There is also a growing network of professionals who can assist individuals with carrying out a home funeral. While they do much more than just advise on home burial, death doulas or death midwifes, can help you understand what to expect when planning a home funeral.
Whether or not a home funeral is right for you or your loved one is a question that only you can answer. You will need to consider factors such as how the deceased would prefer to have his or her body handled, your religious or cultural beliefs, and how you and your family feels about handling the body. The important thing to know is that you do have the option of holding the funeral at home.
If you do decide that you would prefer a home funeral, it is critical that you document your decision in your funeral plan so that the individuals who are handling your arrangements are aware of your wishes.
Yes! Home funerals are legal in every state. However, some states require that you use the services of a funeral director for at least some portion of the process. The regulations can vary widely. For example, Connecticut requires that a funeral director sign the death certificate and be responsible for removing or transporting a body. New Jersey requires a funeral director sign the death certificate and be present for the final disposition of the body.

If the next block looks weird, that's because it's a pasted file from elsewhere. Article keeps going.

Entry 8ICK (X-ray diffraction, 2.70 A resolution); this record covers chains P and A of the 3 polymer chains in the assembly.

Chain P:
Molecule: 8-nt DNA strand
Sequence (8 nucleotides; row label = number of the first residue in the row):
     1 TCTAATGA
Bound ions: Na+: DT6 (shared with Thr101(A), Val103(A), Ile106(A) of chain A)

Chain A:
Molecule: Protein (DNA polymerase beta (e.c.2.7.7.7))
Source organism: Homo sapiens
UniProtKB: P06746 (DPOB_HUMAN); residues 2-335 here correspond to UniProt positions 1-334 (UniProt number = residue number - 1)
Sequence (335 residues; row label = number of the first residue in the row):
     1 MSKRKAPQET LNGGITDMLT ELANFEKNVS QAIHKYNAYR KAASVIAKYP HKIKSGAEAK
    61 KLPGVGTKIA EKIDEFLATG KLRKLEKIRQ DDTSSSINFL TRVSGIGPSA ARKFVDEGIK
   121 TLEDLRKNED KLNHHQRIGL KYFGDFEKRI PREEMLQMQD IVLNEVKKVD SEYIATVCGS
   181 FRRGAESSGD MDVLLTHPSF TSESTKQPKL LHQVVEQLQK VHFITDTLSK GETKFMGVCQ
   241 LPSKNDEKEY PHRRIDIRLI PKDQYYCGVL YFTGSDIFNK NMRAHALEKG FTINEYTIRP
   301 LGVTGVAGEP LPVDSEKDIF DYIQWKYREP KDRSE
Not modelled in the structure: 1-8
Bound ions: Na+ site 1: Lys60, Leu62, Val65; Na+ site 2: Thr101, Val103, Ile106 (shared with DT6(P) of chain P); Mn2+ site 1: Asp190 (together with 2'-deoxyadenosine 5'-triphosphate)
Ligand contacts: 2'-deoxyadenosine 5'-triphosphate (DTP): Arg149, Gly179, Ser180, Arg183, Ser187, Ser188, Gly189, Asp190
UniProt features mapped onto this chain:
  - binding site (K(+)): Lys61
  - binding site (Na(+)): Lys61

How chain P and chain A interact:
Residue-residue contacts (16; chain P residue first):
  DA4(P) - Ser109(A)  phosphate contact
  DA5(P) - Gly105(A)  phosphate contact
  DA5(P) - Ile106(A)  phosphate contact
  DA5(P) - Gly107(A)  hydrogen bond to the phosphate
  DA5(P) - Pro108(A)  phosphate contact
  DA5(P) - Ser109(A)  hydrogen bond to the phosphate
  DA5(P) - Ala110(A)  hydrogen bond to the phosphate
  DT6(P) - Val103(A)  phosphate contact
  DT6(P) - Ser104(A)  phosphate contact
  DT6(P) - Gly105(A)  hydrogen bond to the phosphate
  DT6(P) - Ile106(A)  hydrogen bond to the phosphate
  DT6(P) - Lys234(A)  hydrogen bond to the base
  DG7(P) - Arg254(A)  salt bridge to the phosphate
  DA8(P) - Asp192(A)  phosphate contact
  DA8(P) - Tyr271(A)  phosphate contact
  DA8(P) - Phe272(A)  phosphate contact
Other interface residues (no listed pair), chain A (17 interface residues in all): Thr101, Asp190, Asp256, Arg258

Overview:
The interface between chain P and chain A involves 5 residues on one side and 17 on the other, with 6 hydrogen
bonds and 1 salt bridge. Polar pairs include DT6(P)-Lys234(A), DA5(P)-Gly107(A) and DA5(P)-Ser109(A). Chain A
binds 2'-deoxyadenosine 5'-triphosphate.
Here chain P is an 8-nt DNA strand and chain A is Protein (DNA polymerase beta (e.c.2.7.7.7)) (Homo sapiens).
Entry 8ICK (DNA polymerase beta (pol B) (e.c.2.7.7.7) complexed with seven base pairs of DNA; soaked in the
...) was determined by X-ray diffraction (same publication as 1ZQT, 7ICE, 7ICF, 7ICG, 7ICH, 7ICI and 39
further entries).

Right now the following states require that a funeral director be involved in at least some part of the process.
If you are considering a home funeral or a family-directed funeral, be sure to check the regulations in your state. Regulations and laws are constantly changing so it is important to make sure you have the most up-to-date information.
Home burials can be a bit trickier since they are likely to be governed by local regulations. In rural areas, home burial may be an easy task. In more urban areas, it may not be permitted at all. It is critical that you check with your local municipality regarding the regulations in your area.
A local funeral director can provide you with information on how to go about finding out what you need to do if you’d like to have a home funeral or burial. The National Home Funeral Alliance also provides information regarding the requirements for each state.
You do not have to handle all the details of the funeral if you can’t or don’t want to. Some people prefer to have a funeral director handle the paperwork or transportation and take care of the other details themselves. Others prefer to have a professional handle the body. Exactly how you want the details taken care of is up to you.
It is important to check to see what the regulations are in your particular state since some require that a funeral director be involved at some point in the process.
There are a number of organizations that can provide you with additional information on home funerals and home burials. The largest is the National Home Funeral Alliance. Another group that is dedicated to providing home funeral information is Crossings: Caring for Our Own at Death